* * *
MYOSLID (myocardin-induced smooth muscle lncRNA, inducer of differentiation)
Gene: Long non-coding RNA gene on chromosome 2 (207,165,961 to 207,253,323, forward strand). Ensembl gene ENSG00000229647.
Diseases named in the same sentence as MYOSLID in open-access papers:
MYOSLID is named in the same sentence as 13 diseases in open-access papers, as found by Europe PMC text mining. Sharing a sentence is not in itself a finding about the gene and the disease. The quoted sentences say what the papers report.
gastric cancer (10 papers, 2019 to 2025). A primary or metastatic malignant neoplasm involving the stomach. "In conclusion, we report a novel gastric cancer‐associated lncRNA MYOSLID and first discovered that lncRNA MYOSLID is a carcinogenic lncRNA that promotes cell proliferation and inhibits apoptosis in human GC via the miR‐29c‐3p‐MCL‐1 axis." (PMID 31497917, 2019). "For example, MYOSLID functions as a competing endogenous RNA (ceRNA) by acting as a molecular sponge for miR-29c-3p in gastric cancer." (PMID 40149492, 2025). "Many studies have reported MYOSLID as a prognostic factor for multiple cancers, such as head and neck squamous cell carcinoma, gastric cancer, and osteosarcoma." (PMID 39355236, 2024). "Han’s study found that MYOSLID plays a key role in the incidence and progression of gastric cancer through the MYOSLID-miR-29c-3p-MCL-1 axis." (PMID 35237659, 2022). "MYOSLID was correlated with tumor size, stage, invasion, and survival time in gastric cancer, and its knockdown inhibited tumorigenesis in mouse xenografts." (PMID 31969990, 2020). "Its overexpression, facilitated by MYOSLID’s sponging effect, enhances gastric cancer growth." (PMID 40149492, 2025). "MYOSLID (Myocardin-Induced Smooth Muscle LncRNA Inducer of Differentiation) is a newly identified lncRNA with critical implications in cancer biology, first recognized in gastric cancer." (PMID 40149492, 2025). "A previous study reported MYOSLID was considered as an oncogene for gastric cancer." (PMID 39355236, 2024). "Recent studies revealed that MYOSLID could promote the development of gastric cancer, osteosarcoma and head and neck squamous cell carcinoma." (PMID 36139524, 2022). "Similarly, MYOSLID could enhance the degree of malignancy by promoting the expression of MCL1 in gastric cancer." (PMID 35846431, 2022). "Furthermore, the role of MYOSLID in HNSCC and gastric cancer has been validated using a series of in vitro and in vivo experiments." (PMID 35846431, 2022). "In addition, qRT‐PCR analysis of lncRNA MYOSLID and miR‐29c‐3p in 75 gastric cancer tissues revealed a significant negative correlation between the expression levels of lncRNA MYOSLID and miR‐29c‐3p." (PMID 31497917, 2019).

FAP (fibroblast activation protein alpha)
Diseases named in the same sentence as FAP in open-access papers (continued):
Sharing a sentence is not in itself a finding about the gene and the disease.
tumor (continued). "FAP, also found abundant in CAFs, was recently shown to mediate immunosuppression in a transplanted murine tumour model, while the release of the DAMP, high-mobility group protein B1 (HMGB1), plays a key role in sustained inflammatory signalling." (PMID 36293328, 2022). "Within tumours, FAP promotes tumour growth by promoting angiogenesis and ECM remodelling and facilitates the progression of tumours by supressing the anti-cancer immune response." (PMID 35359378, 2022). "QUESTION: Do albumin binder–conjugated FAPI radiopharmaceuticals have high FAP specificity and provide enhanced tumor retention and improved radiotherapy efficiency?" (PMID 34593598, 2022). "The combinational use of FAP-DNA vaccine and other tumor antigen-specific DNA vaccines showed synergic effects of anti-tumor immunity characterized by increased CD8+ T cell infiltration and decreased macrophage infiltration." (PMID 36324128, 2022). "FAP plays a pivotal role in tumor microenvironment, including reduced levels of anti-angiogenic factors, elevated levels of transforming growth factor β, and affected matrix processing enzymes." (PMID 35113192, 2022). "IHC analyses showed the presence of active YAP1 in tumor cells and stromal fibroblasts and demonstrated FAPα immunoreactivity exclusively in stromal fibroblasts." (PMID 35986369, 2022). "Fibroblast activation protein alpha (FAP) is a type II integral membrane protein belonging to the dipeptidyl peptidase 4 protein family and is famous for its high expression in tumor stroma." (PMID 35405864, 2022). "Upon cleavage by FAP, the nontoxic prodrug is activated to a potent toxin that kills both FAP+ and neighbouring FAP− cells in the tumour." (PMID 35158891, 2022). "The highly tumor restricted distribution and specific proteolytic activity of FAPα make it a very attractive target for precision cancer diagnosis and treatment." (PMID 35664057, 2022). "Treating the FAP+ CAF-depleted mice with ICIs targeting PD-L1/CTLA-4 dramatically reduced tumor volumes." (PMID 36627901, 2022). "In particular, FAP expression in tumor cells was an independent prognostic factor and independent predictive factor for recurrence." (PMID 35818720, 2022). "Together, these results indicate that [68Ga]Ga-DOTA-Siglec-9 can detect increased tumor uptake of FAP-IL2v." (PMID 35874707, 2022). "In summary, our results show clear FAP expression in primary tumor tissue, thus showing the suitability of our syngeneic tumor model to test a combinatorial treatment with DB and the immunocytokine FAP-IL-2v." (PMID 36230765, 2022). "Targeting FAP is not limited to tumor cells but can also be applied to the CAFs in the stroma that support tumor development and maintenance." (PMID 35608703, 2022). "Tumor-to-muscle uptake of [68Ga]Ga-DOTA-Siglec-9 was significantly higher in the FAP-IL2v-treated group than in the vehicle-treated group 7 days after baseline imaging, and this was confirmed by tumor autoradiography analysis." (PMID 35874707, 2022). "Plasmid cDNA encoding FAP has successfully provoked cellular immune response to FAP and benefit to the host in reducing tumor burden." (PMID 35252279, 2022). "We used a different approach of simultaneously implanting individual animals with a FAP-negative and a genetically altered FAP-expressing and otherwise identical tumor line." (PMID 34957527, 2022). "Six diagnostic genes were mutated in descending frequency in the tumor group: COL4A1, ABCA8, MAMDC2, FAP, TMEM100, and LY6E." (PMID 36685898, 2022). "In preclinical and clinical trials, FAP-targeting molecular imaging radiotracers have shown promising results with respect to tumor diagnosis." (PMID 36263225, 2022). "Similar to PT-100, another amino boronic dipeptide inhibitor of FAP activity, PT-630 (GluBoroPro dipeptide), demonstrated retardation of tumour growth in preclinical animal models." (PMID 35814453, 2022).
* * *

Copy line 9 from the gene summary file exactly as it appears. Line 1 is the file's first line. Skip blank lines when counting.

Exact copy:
tumor (continued). "FAP, also found abundant in CAFs, was recently shown to mediate immunosuppression in a transplanted murine tumour model, while the release of the DAMP, high-mobility group protein B1 (HMGB1), plays a key role in sustained inflammatory signalling." (PMID 36293328, 2022). "Within tumours, FAP promotes tumour growth by promoting angiogenesis and ECM remodelling and facilitates the progression of tumours by supressing the anti-cancer immune response." (PMID 35359378, 2022). "QUESTION: Do albumin binder–conjugated FAPI radiopharmaceuticals have high FAP specificity and provide enhanced tumor retention and improved radiotherapy efficiency?" (PMID 34593598, 2022). "The combinational use of FAP-DNA vaccine and other tumor antigen-specific DNA vaccines showed synergic effects of anti-tumor immunity characterized by increased CD8+ T cell infiltration and decreased macrophage infiltration." (PMID 36324128, 2022). "FAP plays a pivotal role in tumor microenvironment, including reduced levels of anti-angiogenic factors, elevated levels of transforming growth factor β, and affected matrix processing enzymes." (PMID 35113192, 2022). "IHC analyses showed the presence of active YAP1 in tumor cells and stromal fibroblasts and demonstrated FAPα immunoreactivity exclusively in stromal fibroblasts." (PMID 35986369, 2022). "Fibroblast activation protein alpha (FAP) is a type II integral membrane protein belonging to the dipeptidyl peptidase 4 protein family and is famous for its high expression in tumor stroma." (PMID 35405864, 2022). "Upon cleavage by FAP, the nontoxic prodrug is activated to a potent toxin that kills both FAP+ and neighbouring FAP− cells in the tumour." (PMID 35158891, 2022). "The highly tumor restricted distribution and specific proteolytic activity of FAPα make it a very attractive target for precision cancer diagnosis and treatment." (PMID 35664057, 2022). "Treating the FAP+ CAF-depleted mice with ICIs targeting PD-L1/CTLA-4 dramatically reduced tumor volumes." (PMID 36627901, 2022). "In particular, FAP expression in tumor cells was an independent prognostic factor and independent predictive factor for recurrence." (PMID 35818720, 2022). "Together, these results indicate that [68Ga]Ga-DOTA-Siglec-9 can detect increased tumor uptake of FAP-IL2v." (PMID 35874707, 2022). "In summary, our results show clear FAP expression in primary tumor tissue, thus showing the suitability of our syngeneic tumor model to test a combinatorial treatment with DB and the immunocytokine FAP-IL-2v." (PMID 36230765, 2022). "Targeting FAP is not limited to tumor cells but can also be applied to the CAFs in the stroma that support tumor development and maintenance." (PMID 35608703, 2022). "Tumor-to-muscle uptake of [68Ga]Ga-DOTA-Siglec-9 was significantly higher in the FAP-IL2v-treated group than in the vehicle-treated group 7 days after baseline imaging, and this was confirmed by tumor autoradiography analysis." (PMID 35874707, 2022). "Plasmid cDNA encoding FAP has successfully provoked cellular immune response to FAP and benefit to the host in reducing tumor burden." (PMID 35252279, 2022). "We used a different approach of simultaneously implanting individual animals with a FAP-negative and a genetically altered FAP-expressing and otherwise identical tumor line." (PMID 34957527, 2022). "Six diagnostic genes were mutated in descending frequency in the tumor group: COL4A1, ABCA8, MAMDC2, FAP, TMEM100, and LY6E." (PMID 36685898, 2022). "In preclinical and clinical trials, FAP-targeting molecular imaging radiotracers have shown promising results with respect to tumor diagnosis." (PMID 36263225, 2022). "Similar to PT-100, another amino boronic dipeptide inhibitor of FAP activity, PT-630 (GluBoroPro dipeptide), demonstrated retardation of tumour growth in preclinical animal models." (PMID 35814453, 2022).